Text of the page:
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Southern California oil spill: Beaches sit empty and fragile habitats hang in the balance


The normally bustling beaches of Huntington Beach, which welcome tourists with a sign reading “Surf City USA,” sat empty on Monday.

And a little farther south, teams in white hazmat suits worked to protect the fragile wetland ecosystem near the mouth of the Santa Ana River — a crucial habitat for migratory birds that is wrapped in shimmering oil ribbons.

Dead birds and fish have already washed ashore, according to Orange County Supervisor Katrina Foley who has been providing updates on Twitter.
On Monday, Gov. Gavin Newsom proclaimed a state of emergency due to the spill. “The state is moving to cut red tape and mobilize all available resources to protect public health and the environment,” he said in a statement.

The breach, widely reported Saturday, occurred about five miles off Huntington Beach in Orange County, spilling the equivalent of an estimated 3,000 barrels — or 126,000 gallons — of post-production crude, local officials said.

What we know so far about the California oil spill

And while the cause is being investigated, there are also questions about the timeline of notifications.

California authorities were notified late Friday of reports of an oil sheen at the site of the pipeline spill, more than 12 hours before Amplify Energy Corp., the operator of the line, reported it to state and federal officials, according to documents reviewed by CNN.

But in an interview with CNN on Monday, Amplify CEO Martyn Willsher said an sheen was detected by company personnel Saturday morning, not Friday night. Willsher said while there is equipment to detect the leak without visibly seeing oil spills, there were no notices of a potential leak in the line before Saturday.

Amplify is a small, Houston-based company with 222 employees as of the end of 2018, the last time it reported its staff size in a company filing. Its most recent financial report shows sales of $153 million, with year-to-date losses of $54.4 million through the end of June.

The spill, which stretches from Huntington Beach to Laguna Beach, is likely to move farther south based on wind and currents, said Capt. Rebecca Ore, the Commanding Officer at U.S. Coast Guard Sector Los Angeles-Long Beach.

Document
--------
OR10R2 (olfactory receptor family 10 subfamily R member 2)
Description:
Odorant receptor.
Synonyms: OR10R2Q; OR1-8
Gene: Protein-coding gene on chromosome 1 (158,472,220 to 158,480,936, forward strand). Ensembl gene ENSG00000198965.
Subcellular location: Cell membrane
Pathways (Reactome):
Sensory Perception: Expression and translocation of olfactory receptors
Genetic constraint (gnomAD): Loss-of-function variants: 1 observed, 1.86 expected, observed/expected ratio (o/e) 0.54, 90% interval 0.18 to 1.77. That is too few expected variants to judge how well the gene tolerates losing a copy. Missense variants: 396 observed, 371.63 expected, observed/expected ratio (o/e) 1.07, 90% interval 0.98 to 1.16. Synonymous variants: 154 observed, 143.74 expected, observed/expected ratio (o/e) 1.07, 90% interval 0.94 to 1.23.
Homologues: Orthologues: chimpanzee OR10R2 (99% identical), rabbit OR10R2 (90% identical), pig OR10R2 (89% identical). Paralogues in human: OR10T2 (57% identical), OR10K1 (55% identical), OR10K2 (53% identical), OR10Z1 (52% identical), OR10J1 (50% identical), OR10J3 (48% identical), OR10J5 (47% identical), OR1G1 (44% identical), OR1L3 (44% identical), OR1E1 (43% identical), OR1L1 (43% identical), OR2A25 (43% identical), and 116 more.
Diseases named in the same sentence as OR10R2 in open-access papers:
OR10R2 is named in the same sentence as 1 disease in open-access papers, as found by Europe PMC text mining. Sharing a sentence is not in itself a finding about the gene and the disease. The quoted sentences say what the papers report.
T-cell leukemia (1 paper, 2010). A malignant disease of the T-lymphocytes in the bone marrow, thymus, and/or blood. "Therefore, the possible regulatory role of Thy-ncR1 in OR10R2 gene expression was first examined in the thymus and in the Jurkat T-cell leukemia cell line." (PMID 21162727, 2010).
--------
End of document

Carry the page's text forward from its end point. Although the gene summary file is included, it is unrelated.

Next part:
Response efforts to the spill have doubled since Sunday afternoon, Ore said Monday.

“This has devastated our California coastline in Orange County, and it’s having a tremendous impact on our ecological preserves as well as our economics,” Foley told CNN. “We need answers and the public deserves answers.”

It is unknown how many animals have died in the spill, Michael Ziccardi, Director of the Oiled Wildlife Care Network (OWCN) said at a press conference Monday.

“I had grave concerns about this impact,” he said. However, initial assessment shows a lower number of birds impacted than were feared.

So far, OWCN has captured four birds, including a pelican that had to be euthanized, he said.

Why ending our dependence on fossil fuels is so challenging
The spill is just the latest such incident to hit California’s shores, including the 1969 spill of as much as 4.2 million gallons of crude oil near Santa Barbara. Locally, Huntington Beach bore the brunt of a 1990 spill of about 417,000 gallons of crude oil when an oil tanker ran over its anchor and punctured its hull.
The current spill, at 126,000 gallons, would fill about 20% of an Olympic-sized pool. Its volume pales in comparison to the most serious oil spills in history, including the 1989 Exxon Valdez oil spill in Alaska (11 million gallons) and the 2010 Deepwater Horizon spill in the Gulf of Mexico (134 million gallons).
For some, this latest incident is a sign of a need for change to protect the environment.

“As California continues to lead the nation in phasing out fossil fuels and combating the climate crisis, this incident serves as a reminder of the enormous cost fossil fuels have on our communities,” Newsom said Monday. “Destructive offshore drilling practices sacrifice our public health, the economy, and our environment.”

Investigation into the cause

The cause of the leak is not yet known. Willsher said Monday the company had isolated a specific spot along the pipeline that may be responsible.

“We are still assessing to look for the source and figure out,” Eric Laughlin, California Department of Fish and Wildlife spokesperson, said Sunday at a news conference. “It doesn’t appear there’s further fuel leaking, but we’re still working on identifying that.”

Major oil spill off coast of Southern California threatens shores from Huntington Beach to Laguna Beach

Authorities are examining whether a ship’s anchor could have caused the oil spill, said Capt. Ore with Coast Guard.

“These ships are anchored and many are awaiting entry into the San Pedro Bay Port complex — the ports of Los Angeles and Long Beach — and in the course of transit it is possible that they would transit over a pipeline,” Ore said Monday.

The federal Bureau of Safety and Environmental Enforcement was assisting in Coast Guard-led response to the oil spill, the agency told CNN. Its role was to assist “in identifying the location and source of any spills and provide technical assistance to the Unified Command in stopping the spillage,” it said Sunday in a statement.

The National Transportation Safety Board was sending investigators to gather information and assess the source of the oil leak, it said Sunday on Twitter.

CNN’s Joe Sutton, Susannah Cullinane, Eric levenson, Amir Vera, Alta Spells, Stella Chan, Claudia Dominguez, Chris Isidore, Cheri Mossburg and Sonnet Swire contributed to this report.



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